Winter Clothing Winter School 2002
Why Is Clothing an Issue? • Humans can’t normally survive in low temperatures • Weather in the mountains is particularly fickle • Temperature • Precipitation • Wind • Your activity level varies throughout the day • Active • Resting • Sleeping
Your Clothing Must… • Keep trapped warm air next to you • Protect you from wind and precipitation • Keep you as dry as possible (wicking) • Be a flexible layering system • Keep you warm even when wet
Cotton Kills • Absorbs water like a sponge • Water is slow to evaporate • Fibers shrink when wet; ability to trap air and thus insulate is lost • Poor wind protection
Cotton Kills (Part II) Steve Howard, LANL
Clothing must be Versatile! • Dress like an onion YOU Wicking Layer Warm Insulating Layer Shell Layer Cold
Wicking Layer Moves moisture away from skin • Silk • Polypropylene (Cool-Max, Capilene) • Polyester • Spandex, Lycra Expensive = Less smelly...
Insulating Layer Think volume- many thin layers • Fleece - light, water resistant, medium bulk • Wool - bulky, scratchy, water resistant, heavy • Down - light, compressible, NOT water-resistant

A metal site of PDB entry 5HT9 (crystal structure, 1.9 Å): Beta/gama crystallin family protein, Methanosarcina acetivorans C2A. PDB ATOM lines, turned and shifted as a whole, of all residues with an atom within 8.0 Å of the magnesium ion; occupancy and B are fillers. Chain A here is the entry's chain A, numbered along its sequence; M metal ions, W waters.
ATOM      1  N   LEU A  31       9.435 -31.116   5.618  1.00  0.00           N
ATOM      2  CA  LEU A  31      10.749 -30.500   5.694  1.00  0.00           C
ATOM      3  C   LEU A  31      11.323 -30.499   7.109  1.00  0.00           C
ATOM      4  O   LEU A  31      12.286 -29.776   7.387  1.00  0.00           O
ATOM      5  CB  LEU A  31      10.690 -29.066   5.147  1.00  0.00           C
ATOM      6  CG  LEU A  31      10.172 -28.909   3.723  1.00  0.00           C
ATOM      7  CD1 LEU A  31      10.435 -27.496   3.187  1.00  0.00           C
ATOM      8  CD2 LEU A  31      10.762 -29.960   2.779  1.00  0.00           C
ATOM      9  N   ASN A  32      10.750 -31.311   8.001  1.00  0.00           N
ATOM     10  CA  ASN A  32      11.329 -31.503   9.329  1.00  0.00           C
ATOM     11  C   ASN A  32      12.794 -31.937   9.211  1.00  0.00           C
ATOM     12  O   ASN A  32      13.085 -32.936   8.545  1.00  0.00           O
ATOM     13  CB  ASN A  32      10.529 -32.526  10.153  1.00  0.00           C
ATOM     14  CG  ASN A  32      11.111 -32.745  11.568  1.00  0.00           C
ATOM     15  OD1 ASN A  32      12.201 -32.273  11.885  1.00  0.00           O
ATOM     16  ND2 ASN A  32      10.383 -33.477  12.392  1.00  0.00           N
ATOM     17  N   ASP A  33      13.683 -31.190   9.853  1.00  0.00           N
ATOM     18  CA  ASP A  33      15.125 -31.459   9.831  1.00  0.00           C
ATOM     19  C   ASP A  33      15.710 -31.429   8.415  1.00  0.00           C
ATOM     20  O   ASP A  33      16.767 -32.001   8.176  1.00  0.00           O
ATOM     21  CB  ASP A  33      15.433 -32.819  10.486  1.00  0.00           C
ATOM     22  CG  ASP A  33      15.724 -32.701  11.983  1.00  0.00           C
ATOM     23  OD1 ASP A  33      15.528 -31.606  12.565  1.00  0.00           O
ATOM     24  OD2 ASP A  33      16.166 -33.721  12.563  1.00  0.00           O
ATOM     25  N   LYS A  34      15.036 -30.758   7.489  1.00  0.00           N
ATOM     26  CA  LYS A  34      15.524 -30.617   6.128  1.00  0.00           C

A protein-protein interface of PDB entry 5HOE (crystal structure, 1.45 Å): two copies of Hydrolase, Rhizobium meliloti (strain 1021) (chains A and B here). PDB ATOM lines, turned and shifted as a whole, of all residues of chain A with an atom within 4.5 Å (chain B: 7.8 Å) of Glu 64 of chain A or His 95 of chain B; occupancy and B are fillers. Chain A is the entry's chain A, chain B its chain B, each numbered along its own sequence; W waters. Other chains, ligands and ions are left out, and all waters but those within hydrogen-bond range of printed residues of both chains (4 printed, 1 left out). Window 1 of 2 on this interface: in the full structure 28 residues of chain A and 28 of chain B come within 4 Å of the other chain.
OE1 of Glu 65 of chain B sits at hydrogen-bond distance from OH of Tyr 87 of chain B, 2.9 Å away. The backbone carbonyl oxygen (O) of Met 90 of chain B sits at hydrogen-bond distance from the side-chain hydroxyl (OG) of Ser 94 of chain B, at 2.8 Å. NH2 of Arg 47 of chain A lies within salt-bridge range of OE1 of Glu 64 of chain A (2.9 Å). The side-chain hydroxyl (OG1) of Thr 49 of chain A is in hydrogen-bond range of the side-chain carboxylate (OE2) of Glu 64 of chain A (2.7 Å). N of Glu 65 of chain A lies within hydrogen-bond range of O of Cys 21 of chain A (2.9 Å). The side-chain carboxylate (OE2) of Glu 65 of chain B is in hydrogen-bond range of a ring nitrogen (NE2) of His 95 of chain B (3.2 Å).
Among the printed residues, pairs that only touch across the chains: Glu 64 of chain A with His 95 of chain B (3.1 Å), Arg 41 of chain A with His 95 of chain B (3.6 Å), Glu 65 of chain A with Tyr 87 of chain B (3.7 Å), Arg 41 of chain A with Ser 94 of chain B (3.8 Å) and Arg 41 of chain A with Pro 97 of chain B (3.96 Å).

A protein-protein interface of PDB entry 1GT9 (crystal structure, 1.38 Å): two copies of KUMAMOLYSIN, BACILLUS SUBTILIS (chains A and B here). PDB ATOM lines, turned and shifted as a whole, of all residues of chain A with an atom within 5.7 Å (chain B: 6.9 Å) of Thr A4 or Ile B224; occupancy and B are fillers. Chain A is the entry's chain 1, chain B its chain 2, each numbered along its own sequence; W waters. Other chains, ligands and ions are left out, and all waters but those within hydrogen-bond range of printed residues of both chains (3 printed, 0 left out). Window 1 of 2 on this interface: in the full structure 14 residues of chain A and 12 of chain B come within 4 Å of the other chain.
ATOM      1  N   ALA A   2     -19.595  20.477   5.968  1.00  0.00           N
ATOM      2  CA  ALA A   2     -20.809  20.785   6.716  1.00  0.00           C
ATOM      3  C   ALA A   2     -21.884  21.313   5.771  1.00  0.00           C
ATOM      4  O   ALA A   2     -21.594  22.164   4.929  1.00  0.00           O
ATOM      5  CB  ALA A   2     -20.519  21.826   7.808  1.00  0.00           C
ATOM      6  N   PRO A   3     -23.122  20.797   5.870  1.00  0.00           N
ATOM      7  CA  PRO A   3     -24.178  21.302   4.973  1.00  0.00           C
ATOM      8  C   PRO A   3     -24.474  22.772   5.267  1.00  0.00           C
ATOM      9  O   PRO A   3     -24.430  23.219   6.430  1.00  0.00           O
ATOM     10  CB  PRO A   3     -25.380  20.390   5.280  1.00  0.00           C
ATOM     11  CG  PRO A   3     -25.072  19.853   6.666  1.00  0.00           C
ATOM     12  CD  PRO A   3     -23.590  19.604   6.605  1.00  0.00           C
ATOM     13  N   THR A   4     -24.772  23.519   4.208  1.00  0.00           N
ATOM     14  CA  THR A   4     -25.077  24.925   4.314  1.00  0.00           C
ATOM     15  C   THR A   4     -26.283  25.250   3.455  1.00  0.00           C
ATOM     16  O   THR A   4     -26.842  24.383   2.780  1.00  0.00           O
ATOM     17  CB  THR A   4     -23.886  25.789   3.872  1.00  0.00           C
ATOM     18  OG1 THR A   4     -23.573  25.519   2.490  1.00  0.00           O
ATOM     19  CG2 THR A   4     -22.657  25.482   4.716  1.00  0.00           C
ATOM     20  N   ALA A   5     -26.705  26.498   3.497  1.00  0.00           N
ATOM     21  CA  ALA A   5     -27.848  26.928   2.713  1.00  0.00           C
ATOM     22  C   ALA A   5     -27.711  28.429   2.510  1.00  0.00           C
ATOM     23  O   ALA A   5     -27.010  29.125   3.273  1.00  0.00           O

Shell Layer Wind and/or Water Barrier • Nylon • Coated nylon • Gore-Tex (or other spinoff DWR products)
Accessories Little Stuff That Matters • Mittens & Gloves (layering) • Hats, balaclavas, neck gaiters • Socks (single vs. two layer) • Gaiters • Goggles
Footwear • Mouse boots • Sorels or Kamiks • Leather mountaineering boots • Plastic boots You will encounter ankle deep mud, slush, and water. Sneakers and Gore-Tex hiking boots don’t cut it.
$$$$$ • Clothing is not something MITOC rents, so you’ll have to get it on your own. • Get items that fit and will last. They can be found cheaply, if you look. • Check out the MITOC Links page for info on web sites and local stores.